Fairy Magic by Lynn Kirkland
The heavens opened at Labour Weekend
and this had one of our fairy folk in
the Living Magic garden at the herb farm
sheltering under her verandah.
As she sat wondering when the sun would
come out she was able to watch Mr and
Mrs Starling busy nest building in the
birdhouse close to her home.
Every year we enjoy this spring activity
and to help keep hunting felines away
from the nest we have planted a rugosa
rose around the pole. Rugosas are incredibly
thorny roses and not even the supreme
hunter Shaz will be able to get up to
In the areas where the paths meander
past fairy homes and the fairy castle
we have planted a thornless variety of
rose. We do not want little ones getting
a thorny surprise if they reach out to
touch the roses. Banksia alba is covered
in small white blooms which have a soft
rose fragrance on sunny days.
Did you know that the fragrance of roses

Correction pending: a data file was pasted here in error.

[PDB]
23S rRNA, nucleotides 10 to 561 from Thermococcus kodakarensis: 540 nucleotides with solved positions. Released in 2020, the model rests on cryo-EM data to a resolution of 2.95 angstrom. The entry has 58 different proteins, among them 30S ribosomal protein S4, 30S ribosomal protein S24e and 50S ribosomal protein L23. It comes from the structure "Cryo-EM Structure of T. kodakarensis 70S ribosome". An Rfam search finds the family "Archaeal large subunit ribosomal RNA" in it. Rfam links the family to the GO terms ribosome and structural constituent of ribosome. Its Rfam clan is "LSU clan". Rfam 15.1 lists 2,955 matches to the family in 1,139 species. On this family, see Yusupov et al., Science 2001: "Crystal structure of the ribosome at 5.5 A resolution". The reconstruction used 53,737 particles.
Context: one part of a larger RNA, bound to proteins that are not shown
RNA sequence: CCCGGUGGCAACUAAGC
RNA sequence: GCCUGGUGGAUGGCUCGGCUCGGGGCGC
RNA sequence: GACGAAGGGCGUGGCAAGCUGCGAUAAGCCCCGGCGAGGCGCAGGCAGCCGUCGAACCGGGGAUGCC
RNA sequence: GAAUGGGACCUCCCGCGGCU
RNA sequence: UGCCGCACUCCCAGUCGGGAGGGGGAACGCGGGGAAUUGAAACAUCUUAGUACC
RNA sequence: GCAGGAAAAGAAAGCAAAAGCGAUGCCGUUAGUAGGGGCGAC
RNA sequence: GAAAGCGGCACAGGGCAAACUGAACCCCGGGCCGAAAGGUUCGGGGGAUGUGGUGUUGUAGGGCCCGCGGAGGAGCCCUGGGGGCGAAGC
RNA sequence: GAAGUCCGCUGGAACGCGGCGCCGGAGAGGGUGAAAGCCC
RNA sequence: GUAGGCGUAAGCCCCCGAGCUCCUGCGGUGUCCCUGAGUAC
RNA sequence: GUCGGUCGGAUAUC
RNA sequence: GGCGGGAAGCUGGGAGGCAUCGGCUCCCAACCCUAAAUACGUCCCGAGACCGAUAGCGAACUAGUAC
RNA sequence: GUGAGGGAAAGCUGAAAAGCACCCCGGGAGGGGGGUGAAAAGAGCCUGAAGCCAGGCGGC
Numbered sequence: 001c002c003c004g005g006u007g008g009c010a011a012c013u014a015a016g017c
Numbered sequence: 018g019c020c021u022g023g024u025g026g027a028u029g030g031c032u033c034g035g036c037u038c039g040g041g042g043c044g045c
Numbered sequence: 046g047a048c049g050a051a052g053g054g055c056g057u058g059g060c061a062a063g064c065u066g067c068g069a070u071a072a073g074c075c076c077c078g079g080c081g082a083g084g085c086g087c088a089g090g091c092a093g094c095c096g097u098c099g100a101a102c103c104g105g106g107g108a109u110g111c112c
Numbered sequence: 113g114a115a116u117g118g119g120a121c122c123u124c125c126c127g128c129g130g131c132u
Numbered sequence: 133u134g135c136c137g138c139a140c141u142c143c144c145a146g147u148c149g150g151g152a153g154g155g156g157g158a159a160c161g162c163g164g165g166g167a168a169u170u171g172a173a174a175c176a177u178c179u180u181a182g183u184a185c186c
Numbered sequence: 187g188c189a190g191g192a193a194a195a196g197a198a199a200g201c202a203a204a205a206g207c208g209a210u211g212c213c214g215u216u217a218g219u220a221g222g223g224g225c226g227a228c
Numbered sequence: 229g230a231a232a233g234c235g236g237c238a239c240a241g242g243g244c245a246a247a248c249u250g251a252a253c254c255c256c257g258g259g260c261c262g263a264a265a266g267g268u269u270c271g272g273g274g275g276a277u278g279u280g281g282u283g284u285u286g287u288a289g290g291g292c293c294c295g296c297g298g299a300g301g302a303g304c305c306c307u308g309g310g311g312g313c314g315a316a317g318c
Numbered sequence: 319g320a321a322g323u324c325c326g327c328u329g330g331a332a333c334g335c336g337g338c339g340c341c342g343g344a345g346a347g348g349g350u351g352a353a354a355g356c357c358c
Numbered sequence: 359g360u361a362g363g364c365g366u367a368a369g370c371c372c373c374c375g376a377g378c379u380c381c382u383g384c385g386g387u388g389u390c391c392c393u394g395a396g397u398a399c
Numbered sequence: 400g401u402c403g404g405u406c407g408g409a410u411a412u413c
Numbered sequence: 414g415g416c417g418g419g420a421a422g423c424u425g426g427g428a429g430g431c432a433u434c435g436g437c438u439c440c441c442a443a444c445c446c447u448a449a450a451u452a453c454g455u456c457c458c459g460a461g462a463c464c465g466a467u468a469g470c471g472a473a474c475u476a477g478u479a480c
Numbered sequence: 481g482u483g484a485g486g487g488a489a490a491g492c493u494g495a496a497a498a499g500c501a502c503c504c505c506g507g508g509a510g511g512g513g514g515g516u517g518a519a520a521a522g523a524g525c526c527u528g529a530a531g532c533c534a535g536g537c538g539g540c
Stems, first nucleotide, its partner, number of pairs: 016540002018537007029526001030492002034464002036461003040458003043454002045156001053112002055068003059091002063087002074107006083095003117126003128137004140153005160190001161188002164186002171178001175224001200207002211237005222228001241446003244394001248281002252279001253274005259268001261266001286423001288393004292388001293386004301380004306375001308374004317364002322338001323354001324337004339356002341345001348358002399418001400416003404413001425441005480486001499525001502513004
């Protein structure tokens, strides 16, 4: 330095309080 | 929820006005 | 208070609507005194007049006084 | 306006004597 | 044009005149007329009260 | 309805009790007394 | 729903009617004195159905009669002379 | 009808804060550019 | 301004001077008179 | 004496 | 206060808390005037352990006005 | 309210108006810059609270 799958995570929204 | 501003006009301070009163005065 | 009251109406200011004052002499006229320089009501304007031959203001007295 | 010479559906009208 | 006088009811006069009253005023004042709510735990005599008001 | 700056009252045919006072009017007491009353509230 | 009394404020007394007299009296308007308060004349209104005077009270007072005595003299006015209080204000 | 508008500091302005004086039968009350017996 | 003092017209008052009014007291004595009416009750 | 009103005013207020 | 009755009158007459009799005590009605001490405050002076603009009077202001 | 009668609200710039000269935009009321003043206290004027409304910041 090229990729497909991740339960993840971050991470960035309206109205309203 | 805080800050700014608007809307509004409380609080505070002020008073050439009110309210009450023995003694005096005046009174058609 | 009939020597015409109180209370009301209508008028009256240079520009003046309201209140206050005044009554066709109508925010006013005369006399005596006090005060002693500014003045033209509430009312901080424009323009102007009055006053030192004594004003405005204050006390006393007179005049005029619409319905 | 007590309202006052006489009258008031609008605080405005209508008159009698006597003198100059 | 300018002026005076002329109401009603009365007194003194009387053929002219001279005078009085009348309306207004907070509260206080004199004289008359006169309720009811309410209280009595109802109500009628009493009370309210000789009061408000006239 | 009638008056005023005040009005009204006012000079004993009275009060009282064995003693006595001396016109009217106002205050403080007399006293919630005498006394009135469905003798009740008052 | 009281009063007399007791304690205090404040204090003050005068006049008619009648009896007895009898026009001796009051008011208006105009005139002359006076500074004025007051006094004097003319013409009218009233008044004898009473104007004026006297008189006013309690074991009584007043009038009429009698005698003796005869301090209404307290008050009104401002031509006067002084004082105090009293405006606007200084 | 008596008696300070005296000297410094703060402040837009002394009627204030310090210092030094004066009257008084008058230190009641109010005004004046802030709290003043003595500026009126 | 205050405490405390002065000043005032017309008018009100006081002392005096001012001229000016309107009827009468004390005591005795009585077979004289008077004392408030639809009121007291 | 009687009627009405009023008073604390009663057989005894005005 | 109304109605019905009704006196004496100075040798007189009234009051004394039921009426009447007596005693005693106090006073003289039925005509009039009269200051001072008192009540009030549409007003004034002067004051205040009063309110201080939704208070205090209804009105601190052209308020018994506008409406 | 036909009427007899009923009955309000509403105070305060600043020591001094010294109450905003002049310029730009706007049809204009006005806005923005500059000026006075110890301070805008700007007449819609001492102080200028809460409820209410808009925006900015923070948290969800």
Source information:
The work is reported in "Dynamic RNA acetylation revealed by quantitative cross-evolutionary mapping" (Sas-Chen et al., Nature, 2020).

attracts fairies to your garden?
Why not use the next rainy day to go
to the library and borrow the delightful
fairy books by Cicely Mary Barker and
start planning a fairy garden.
Cecily has the most beautifully illustrated
books on fairies who live in flowers,
weeds and trees.
Planning a fairy garden with children
is a heartwarming activity to share.
My favourite fairy herb flowers are heartsease
which are the little violas.
All pansies are loved by fairies and in
the language of flowers they mean, happy
Violets are another herbal favourite of
the wee winged residents of a fairy garden.
Tell a fairy a secret and they will tuck
it into a violet flower and keep it safe.
Any tiny and fragrant flower will be loved
by the fairy folk.
Adding this element of fairy magic to
your garden will bring pleasures to all
your visitors and it can be enjoyed rain
Grove Road, RD10